• Doatie August 14, 2015 at 2:10 am #

      You claim anyone who comes down on AA is wrong, by coming down own people who think there are other ways to recovery, themselves.

      “There must be a large amount of annoyance around the fact that the one program that has the most success in dealing with addiction is not run by medical or psychiatric professionals, and the programs or approaches that are have such little quality or success.”

      Where is proof for the second half of your sentence? There are other approaches, with proven results, and just because you don’t want to acknowledge does not mean they aren’t there.

      “Firstly, anyone who thinks an addict can moderate, does not understand the biological manifestation of addiction. There is no going back to controlled using of mind and mood altering substances with the craving, compulsion and brain reward an addict experiences. Any attempts at moderation only last temporarily, and end in a bigger blow up. I would love to see a some cases of addicts who went back to controlled using and were successful for the REST OF THEIR LIVES.”

      Again, conjecture. No addicts are 100% alike in regards to how severe their addictions are. Again, there are programs out there – Rational Recovery – for instance that can help some (not all addicts) with moderation, in a successful manner. Also, you can’t tell me they are not people, in Alcoholics Anonymous, who relapse or drop out of the program all the time or who don’t follow the program for “THE REST OF THEIR LIVES” either. You can’t say moderation management doesn’t work, while touting how great AA is, with out acknowledging possible ways that AA can fail or hurt addicts as well. For every success story there are failures – with both kinds of treatments.

      “Secondly, anyone who suggests medication can be a long term solution for addiction, seems to miss the fact that using drugs or alcohol is not an addicts problem. The problem with the addict is that they use chemicals (or other behavioural addictions) to COPE WITH LIFE. So to give up one chemical to switch to another “legitimately prescribed” chemical to cope with life, is NOT going to last. The problem here is that the only solution medical and psychiatric professionals seem to be able to offer at this stage, is chemical.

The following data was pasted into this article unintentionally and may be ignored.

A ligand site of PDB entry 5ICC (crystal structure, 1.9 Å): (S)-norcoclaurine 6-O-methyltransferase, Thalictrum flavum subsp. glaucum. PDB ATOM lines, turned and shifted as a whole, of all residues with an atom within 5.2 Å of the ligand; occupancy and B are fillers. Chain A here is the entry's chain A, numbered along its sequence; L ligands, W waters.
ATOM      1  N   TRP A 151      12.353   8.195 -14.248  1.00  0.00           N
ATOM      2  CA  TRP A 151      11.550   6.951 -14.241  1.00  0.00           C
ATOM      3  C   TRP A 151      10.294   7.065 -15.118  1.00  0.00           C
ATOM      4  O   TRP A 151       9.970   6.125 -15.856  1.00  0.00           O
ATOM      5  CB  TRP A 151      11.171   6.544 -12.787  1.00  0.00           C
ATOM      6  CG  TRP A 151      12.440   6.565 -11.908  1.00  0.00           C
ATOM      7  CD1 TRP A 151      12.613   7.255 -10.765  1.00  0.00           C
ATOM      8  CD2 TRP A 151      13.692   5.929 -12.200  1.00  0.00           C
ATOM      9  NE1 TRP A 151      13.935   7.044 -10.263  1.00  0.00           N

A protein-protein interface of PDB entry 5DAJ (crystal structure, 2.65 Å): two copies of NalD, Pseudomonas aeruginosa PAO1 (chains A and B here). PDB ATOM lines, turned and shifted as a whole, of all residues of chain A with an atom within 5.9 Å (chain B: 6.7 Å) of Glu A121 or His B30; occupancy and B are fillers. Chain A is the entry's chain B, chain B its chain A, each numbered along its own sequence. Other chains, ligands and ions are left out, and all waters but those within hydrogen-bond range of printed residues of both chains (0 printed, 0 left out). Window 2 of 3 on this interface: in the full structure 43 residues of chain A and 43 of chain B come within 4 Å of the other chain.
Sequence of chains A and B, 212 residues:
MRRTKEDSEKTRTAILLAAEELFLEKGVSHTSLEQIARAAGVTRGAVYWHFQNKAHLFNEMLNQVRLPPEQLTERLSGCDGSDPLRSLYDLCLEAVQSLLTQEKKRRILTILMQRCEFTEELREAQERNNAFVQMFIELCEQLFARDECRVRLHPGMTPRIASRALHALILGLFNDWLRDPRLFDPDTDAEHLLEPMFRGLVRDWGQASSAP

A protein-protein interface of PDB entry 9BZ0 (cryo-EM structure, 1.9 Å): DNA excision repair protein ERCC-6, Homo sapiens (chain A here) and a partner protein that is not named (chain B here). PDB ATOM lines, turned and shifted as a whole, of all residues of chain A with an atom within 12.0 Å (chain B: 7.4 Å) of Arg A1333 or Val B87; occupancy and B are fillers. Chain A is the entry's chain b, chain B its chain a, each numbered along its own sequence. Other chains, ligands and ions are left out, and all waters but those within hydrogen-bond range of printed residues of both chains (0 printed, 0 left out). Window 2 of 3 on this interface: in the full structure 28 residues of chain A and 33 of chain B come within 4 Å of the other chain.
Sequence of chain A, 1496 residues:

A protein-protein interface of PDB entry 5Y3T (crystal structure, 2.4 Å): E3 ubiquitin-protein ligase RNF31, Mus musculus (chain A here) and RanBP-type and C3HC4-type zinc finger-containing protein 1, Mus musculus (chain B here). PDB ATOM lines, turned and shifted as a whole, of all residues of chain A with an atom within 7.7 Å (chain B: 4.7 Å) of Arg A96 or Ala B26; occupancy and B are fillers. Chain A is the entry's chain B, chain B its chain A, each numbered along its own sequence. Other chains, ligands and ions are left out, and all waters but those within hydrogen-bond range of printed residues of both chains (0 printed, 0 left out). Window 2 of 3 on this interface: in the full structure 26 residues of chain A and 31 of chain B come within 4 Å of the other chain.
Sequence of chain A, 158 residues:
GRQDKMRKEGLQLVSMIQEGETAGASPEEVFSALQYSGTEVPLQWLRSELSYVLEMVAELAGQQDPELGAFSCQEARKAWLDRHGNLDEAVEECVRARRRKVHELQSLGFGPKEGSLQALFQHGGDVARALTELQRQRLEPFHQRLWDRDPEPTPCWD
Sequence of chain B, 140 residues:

Who is saying medication has to be a “long term solution for addiction?” – certainly not every doctor you talk to. It’s blatantly wrong to state that medicine cannot help some addicts, while again avoiding the the testing, research, and data proving that it can help some addicts. There are medicine options out there, for heroin addicts, for example Naltrexone and Methadone, which can help some addicts with cravings and help them control or end addictions. Licensed professionals, doctors, and the like are going to be able to offer help and expertise that simply cannot always come from AA. There are behavioral/counseling techniques, that help, as well.

      “And if they were to admit the effectiveness of abstinence based 12 Step programs, well, they would be out of a job in the Addiction Profession.”

      The effectiveness of AA, cannot even be proven by AA members, themselves. Anecdotal evidence and subjective reasoning don’t automatically trump statistics and testable data. And if AA is as successful as you presume, there would be no one studying addictions, no medicinal options (etc.) – but there are people doing just that. What does that tell you? It tells me AA doesn’t work for everybody.

      “What those of us who actually follow ALL the suggestions in 12 Step programs have found, are the tools we need to cope with life and find peace and happiness WITHOUT the use of any chemicals. The reason the success rate is low overall, is that most addicts would rather find an EASIER softer way to deal with life.”